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Ejima awarded Grant-in-Aid for Epidemiological Research from St. Luke’s International University

February 2, 2016

Keisuke Ejima, PhD, post-doctoral fellow in the Office of Energetics, is the recipient of a Grant-in-Aid for Epidemiological Research (1,000,000 Japanese Yen in amount) from the Center of Clinical Epidemiology, St. Luke’s International University, which was established to “cultivate the active clinical research mind among health professionals to improve medical practice.”

The grant-in-aid will fund a study titled “Comparing Different Types of Obesity Index Using Proportional Hazards Model: What Would Be the Most Excellent Obesity Index?” While body mass index (BMI) has been used as a guide for treating and screening excess adiposity, its limitation in the clinical-setting as the only screening tool for obesity treatment is widely accepted. To address this inadequacy recently, clinically relevant obesity staging systems have been used. The main goal of Dr. Ejima’s study is to compare two obesity staging systems in terms of their predictive accuracy or discriminative ability for mortality as well as for other outcomes such as disability. This research will be conducted at UAB under the mentorship of David B. Allison, PhD, distinguished professor and director of the Nutrition Obesity Research Center (NORC) and Office of Energetics, and in collaboration with Tapan Mehta, PhD (co-mentor), assistant professor in the Department of Health Services Administration and associate scientist of the NORC.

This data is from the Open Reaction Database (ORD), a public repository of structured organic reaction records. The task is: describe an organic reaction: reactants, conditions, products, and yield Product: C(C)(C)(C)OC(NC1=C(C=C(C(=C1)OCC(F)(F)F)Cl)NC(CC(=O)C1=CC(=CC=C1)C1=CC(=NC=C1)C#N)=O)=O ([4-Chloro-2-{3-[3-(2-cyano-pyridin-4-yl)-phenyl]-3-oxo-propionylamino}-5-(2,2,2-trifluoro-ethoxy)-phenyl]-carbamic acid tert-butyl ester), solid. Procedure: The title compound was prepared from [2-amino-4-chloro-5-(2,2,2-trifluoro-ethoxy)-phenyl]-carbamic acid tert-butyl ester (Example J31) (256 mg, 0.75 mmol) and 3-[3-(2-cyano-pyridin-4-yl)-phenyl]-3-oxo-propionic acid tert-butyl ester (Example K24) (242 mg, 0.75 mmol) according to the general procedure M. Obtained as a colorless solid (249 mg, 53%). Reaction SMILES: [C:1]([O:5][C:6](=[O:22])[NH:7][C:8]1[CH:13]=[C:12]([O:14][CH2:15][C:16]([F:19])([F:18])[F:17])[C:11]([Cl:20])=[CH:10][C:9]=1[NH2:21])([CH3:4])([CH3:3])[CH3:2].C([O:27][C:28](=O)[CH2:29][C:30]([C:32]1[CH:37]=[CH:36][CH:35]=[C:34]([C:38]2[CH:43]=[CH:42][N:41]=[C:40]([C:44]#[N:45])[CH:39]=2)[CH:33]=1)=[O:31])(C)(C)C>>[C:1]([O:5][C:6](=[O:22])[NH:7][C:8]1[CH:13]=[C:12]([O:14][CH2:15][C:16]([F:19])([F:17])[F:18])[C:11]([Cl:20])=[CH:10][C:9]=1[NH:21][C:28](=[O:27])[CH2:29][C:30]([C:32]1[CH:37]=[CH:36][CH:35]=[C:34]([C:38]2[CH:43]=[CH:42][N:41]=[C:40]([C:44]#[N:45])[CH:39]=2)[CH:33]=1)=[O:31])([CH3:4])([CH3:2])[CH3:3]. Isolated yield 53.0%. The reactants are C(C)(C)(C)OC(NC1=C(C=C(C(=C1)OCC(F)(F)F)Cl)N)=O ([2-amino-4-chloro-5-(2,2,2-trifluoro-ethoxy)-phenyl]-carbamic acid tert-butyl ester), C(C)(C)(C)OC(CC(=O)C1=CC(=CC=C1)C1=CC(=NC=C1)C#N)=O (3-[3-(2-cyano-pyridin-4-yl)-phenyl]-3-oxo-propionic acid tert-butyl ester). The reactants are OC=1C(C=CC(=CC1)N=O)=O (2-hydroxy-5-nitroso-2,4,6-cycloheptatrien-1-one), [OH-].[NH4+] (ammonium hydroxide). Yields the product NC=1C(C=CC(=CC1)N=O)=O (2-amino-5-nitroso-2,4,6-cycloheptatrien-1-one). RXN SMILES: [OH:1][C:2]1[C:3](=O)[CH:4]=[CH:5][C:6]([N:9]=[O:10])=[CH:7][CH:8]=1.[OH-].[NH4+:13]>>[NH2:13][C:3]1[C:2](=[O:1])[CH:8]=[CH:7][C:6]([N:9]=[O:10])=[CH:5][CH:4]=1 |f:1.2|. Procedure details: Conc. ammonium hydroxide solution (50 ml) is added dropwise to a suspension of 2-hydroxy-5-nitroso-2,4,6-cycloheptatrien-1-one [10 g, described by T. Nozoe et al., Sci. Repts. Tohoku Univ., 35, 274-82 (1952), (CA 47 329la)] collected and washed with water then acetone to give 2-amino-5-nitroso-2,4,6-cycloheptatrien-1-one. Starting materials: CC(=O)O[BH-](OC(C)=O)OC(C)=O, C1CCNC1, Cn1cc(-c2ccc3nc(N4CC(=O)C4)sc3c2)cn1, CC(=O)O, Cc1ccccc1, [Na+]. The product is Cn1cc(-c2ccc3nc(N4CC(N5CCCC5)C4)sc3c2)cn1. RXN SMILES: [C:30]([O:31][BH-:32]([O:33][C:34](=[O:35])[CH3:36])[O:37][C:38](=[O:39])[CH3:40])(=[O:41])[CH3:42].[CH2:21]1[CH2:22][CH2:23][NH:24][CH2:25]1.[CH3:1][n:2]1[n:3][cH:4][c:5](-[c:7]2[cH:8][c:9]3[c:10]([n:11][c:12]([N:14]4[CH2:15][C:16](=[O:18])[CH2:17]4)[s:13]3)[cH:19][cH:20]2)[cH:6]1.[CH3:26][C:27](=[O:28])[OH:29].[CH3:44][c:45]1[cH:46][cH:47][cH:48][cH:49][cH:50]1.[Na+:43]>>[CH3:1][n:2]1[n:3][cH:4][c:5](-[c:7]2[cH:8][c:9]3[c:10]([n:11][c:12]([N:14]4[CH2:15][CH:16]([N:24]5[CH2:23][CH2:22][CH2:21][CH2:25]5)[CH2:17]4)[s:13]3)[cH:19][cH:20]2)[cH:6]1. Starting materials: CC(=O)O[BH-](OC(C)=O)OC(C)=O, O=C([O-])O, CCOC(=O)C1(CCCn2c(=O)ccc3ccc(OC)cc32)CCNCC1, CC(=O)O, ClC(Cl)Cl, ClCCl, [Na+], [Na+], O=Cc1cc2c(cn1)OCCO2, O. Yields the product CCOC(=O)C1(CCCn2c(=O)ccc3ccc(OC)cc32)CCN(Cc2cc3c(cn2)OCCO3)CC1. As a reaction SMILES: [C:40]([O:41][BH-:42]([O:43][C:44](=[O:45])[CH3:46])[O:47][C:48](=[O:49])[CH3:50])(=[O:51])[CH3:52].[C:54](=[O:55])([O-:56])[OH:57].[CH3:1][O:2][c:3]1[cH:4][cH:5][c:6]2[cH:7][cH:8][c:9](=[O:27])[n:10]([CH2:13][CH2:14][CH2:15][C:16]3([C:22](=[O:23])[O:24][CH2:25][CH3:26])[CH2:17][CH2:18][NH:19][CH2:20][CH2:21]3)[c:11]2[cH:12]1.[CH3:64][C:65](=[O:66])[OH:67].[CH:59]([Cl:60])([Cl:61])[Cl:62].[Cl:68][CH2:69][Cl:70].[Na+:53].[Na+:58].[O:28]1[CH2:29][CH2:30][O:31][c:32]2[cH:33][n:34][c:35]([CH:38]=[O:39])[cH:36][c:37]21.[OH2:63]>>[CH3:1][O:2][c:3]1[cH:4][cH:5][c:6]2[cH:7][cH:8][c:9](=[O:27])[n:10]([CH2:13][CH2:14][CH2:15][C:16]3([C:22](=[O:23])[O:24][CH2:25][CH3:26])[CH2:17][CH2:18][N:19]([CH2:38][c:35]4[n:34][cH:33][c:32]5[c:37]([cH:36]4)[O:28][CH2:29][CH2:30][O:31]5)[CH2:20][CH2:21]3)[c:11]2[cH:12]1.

Dr. Ejima completed his doctoral degree in Information Science and Technology from the University of Tokyo in March 2014. He joined UAB’s NORC and Office of Energetics in September 2014. His research interest is to understand and solve the problems in obesity epidemiology using mathematical model. His post-doctoral research will focus on quantifying mother-to-child obesity inheritability (both genetic and non-genetic) and its potential impact on the obesity epidemic, and on constructing statistical models for optimization of obesity treatment in the clinical-setting.